# scatterplotMatrix

##### Scatterplot Matrices

This function provides a convenient interface to the `pairs`

function to produce
enhanced scatterplot matrices, including univariate displays on the diagonal and a variety of fitted lines, smoothers, variance functions, and concentration ellipsoids.
`spm`

is an abbreviation for `scatterplotMatrix`

.

- Keywords
- hplot

##### Usage

`scatterplotMatrix(x, ...)`# S3 method for formula
scatterplotMatrix(formula, data=NULL, subset, ...)

# S3 method for default
scatterplotMatrix(x, smooth = TRUE,
id = FALSE, legend = TRUE, regLine = TRUE,
ellipse = FALSE, var.labels = colnames(x), diagonal = TRUE,
plot.points = TRUE, groups = NULL, by.groups = TRUE,
use = c("complete.obs", "pairwise.complete.obs"), col =
carPalette()[-1], pch = 1:n.groups, cex = par("cex"),
cex.axis = par("cex.axis"), cex.labels = NULL,
cex.main = par("cex.main"), row1attop = TRUE, ...)

spm(x, ...)

##### Arguments

- x
a data matrix or a numeric data frame.

- formula
a one-sided “model” formula, of the form

`~ x1 + x2 + ... + xk`

or`~ x1 + x2 + ... + xk | z`

where`z`

evaluates to a factor or other variable to divide the data into groups.- data
for

`scatterplotMatrix.formula`

, a data frame within which to evaluate the formula.- subset
expression defining a subset of observations.

- smooth
specifies a nonparametric estimate of the mean or median function of the vertical axis variable given the horizontal axis variable and optionally a nonparametric estimate of the spread or variance function. If

`smooth=FALSE`

neither function is drawn. If`smooth=TRUE`

, then both the mean function and variance funtions are drawn for ungrouped data, and the mean function only is drawn for grouped data. The default smoother is`loessLine`

, which uses the`loess`

function from the`stats`

package. This smoother is fast and reliable. See the details below for changing the smoother, line type, width and color, of the added lines, and adding arguments for the smoother.- id
controls point identification; if

`FALSE`

(the default), no points are identified; can be a list of named arguments to the`showLabels`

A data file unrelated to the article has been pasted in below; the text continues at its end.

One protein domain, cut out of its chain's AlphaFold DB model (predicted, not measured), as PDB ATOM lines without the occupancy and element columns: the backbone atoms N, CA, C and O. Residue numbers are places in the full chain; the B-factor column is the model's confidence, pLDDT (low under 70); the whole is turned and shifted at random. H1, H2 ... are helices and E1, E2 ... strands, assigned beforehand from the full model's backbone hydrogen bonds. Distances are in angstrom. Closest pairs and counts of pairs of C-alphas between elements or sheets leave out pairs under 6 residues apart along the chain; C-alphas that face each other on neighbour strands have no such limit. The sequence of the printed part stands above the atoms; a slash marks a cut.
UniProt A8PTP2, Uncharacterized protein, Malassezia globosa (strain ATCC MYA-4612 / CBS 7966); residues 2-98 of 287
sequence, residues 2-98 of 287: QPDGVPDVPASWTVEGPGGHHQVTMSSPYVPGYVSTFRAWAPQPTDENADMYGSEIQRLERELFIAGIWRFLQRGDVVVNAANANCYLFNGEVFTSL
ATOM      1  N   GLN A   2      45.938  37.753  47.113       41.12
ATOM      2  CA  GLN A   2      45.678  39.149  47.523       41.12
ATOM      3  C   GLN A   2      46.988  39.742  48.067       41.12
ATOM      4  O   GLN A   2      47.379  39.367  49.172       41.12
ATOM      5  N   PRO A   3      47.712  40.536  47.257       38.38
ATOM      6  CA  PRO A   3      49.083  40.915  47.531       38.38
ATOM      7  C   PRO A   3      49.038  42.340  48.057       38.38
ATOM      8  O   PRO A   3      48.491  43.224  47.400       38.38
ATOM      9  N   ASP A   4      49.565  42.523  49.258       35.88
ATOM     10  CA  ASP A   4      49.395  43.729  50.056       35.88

function;`TRUE`

is equivalent to`list(method="mahal", n=2, cex=1, location="lr")`

, which identifies the 2 points (in each group, if`by.groups=TRUE`

) with the largest Mahalanobis distances from the center of the data;`list(method="identify")`

for interactive point identification is not allowed.- legend
controls placement of a legend if the plot is drawn by groups; if

`FALSE`

, the legend is suppressed. Can be a list with the named element`coords`

specifying the position of the legend in any form acceptable to the`legend`

function;`TRUE`

(the default) is equivalent to`list(coords=NULL)`

, for which placement will vary by the the value of the`diagonal`

argument---e.g.,`"topright"`

for`diagonal=TRUE`

.- regLine
controls adding a fitted regression line to each plot, or to each group of points if

`by.groups=TRUE`

. If`regLine=FALSE`

, no line is drawn. This argument can also be a list with named list, with default`regLine=TRUE`

equivalent to`regLine = list(method=lm, lty=1, lwd=2, col=col[1])`

specifying the name of the function that computes the line, with line type 1 (solid) of relative line width 2 and the color equal to the first value in the argument`col`

. Setting`method=MASS::rlm`

would fit using a robust regression.- ellipse
controls plotting data-concentration ellipses. If

`FALSE`

(the default), no ellipses are plotted. Can be a list of named values giving`levels`

, a vector of one or more bivariate-normal probability-contour levels at which to plot the ellipses;`robust`

, a logical value determing whether to use the`cov.trob`

function in the MASS package to calculate the center and covariance matrix for the data ellipses; and`fill`

and`fill.alpha`

, which control whether the ellipse is filled and the transparency of the fill.`TRUE`

is equivalent to`list(levels=c(.5, .95), robust=TRUE, fill=TRUE, fill.alpha=0.2)`

.- var.labels
variable labels (for the diagonal of the plot).

- diagonal
contents of the diagonal panels of the plot. If

`diagonal=TRUE`

adaptive kernel density estimates are plotted, separately for each group if grouping is present.`diagonal=FALSE`

suppresses the diagonal entries. See details below for other choices for the diagonal.- plot.points
if

`TRUE`

the points are plotted in each off-diagonal panel.- groups
a factor or other variable dividing the data into groups; groups are plotted with different colors and plotting characters.

- by.groups
if

`TRUE`

, the default, regression lines and smooths are fit by groups.- use
if

`"complete.obs"`

(the default), cases with missing data are omitted; if`"pairwise.complete.obs"), all valid cases are used in each panel of the plot.`

- pch
plotting characters for points; default is the plotting characters in order (see

`par`

).- col
colors for points; the default is

`carPalette`

starting at the second color. The color of the`regLine`

and`smooth`

are the same as for points but can be changed using the the`regLine`

and`smooth`

arguments.- cex
relative size of plotted points

- cex.axis
relative size of axis labels

- cex.labels
relative size of labels on the diagonal

- cex.main
relative size of the main title, if any

- row1attop
If

`TRUE`